French is almost as widely spoken as English, with significant usage in Western and Sub-Saharan Africa. French has also influenced the English language, with 30-50% of English words believed to have French origins.

Romance aside, French has many business applications. Classically, French is considered the language of diplomacy. It is an official working language of many international organisations, such as the United Nations or the European Court of Human Rights. It is very important to understand the cultural significance of any remarks.

French is also the working language of the International Bureau of Weights and Measures. This is the organisation responsible for maintaining key measures such as the International Co-Ordinated Universal Time Constant (UTC) or the International Prototype Kilogram. Without this we would not be able to sustain the world as we know it.

READ MORE: Professional French Translation

 

#4. Italian - “Are you not entertained?”

Michelangelo's famous 'David'

When you think of Italy, you might think of Ancient Rome, Gladiators and Cesar. Or perhaps you think of Michelangelo’s David, or Da Vinci’s Mona Lisa. Therefore, you would think that Italy and the Italian language have been around for centuries. And you would be wrong.

Technically the Republic of Italy was unified and the language standardised around 150 years ago. At the start, only around 2% of the population could speak the standardised Italian language, with most people speaking one of the 20 local regional languages.

Today, around 90% of the population use the standardised language, with a minority speaking only a regional language. The regional languages however are still very strong, with Neapolitan and Tuscan being among largest. The standardised Italian language only has 21 letters in its alphabet – missing J, K, W, X and Y. Any “Italian” words containing these letters are usually loan words from other languages.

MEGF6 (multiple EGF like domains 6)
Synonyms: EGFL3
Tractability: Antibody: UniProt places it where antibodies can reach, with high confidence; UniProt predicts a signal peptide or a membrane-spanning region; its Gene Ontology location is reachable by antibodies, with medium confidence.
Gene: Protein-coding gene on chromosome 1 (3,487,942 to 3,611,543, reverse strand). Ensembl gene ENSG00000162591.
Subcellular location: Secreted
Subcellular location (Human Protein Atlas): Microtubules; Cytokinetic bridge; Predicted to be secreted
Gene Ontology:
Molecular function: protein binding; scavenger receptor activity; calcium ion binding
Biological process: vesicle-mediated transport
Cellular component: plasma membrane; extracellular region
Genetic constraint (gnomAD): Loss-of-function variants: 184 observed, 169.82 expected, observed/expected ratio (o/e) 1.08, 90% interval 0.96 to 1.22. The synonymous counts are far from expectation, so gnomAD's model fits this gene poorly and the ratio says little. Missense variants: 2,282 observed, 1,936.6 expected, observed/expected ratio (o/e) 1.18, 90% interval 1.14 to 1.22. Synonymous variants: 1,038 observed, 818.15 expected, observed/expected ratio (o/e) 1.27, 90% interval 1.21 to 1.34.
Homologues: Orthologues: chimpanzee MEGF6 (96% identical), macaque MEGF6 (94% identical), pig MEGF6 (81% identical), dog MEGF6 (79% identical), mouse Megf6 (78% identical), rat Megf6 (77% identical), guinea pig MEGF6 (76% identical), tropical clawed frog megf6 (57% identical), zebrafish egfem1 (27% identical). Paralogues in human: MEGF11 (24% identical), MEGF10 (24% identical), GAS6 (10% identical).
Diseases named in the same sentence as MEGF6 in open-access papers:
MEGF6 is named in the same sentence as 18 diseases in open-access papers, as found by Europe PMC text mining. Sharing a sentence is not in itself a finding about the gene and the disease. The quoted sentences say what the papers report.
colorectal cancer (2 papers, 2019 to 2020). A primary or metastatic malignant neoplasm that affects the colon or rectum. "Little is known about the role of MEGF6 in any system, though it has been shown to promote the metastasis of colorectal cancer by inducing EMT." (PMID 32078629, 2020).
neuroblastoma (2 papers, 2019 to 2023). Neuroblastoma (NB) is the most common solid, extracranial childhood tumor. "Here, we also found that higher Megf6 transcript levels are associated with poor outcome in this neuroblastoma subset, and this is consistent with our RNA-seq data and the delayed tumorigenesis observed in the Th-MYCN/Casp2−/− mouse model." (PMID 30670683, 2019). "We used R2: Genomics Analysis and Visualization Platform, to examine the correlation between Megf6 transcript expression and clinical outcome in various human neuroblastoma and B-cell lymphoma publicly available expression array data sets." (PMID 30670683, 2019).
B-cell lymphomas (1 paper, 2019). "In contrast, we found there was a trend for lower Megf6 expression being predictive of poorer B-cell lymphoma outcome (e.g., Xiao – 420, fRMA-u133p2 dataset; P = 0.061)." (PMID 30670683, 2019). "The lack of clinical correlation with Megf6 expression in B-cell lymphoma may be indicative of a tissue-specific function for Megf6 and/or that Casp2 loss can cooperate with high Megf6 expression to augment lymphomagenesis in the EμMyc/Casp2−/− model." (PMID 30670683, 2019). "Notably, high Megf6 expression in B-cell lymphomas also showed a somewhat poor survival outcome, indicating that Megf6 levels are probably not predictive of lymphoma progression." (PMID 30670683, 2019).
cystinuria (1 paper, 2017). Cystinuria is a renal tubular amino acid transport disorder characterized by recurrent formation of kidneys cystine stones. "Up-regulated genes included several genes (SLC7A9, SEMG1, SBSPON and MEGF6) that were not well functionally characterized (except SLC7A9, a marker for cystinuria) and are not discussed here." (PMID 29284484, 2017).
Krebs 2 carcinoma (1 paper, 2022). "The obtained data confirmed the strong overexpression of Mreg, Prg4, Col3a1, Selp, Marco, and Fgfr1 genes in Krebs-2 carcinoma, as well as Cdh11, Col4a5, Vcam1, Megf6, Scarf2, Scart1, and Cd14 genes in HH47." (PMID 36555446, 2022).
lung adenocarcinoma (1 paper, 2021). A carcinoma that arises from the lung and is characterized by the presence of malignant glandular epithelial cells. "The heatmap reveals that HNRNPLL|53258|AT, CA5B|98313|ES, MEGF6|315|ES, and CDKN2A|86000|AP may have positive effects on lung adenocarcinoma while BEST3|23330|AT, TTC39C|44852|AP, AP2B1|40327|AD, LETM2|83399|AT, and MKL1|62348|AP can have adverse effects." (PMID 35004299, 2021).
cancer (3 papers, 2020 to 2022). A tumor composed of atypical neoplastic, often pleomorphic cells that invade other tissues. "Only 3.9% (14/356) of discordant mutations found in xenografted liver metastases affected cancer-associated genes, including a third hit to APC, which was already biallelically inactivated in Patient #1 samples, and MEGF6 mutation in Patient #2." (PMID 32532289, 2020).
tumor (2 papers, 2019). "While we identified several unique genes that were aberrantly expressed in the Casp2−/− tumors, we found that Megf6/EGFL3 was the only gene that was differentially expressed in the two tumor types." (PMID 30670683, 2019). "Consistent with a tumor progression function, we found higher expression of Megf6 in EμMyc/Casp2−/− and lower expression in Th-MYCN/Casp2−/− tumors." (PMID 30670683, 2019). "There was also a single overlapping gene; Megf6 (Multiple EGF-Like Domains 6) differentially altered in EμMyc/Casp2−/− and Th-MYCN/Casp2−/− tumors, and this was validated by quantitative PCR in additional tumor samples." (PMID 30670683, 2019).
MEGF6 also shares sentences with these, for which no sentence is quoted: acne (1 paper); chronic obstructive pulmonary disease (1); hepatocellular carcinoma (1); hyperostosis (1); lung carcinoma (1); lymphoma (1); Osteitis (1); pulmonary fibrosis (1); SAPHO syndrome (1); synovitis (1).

READ MORE: Professional Italian Translation

 

#5. Spanish - Half the world is not enough…

Granada's Alhambra shows the Moorish influence on Spain

Spanish is an Indo-European Language which has been heavily influenced by Arabic, with around 8% of Spanish words being Arabic in origin. Spanish is commonly listed as the second-largest language in the world (by number of native speakers) after Mandarin. It’s basically the most common language in the Western Hemisphere of the Earth.

Most Spanish speakers are found outside Spain, with Mexico being the largest Spanish-speaking country. Spanish is the lingua franca, if not the official language, of most countries in South America.

Spanish is projected to become the second language of the United States of America by around 2020. Interestingly, the British Council have listed Spanish as the most important language in the UK’s future. Spanish is however, only 5th on our list of Top 5 Biggest Languages in the EU.

READ MORE: Professional Spanish Translation

 

TalkEU

This article is part of the TalkEU series. TalkEU will answer a wide range of questions, from what language the Brexit negotiations will be in, to whether UK citizens may need to translate their passport to apply for European visas.

We will be posting a new TalkEU article each week, so don’t forget to keep checking our blog for more information and answers.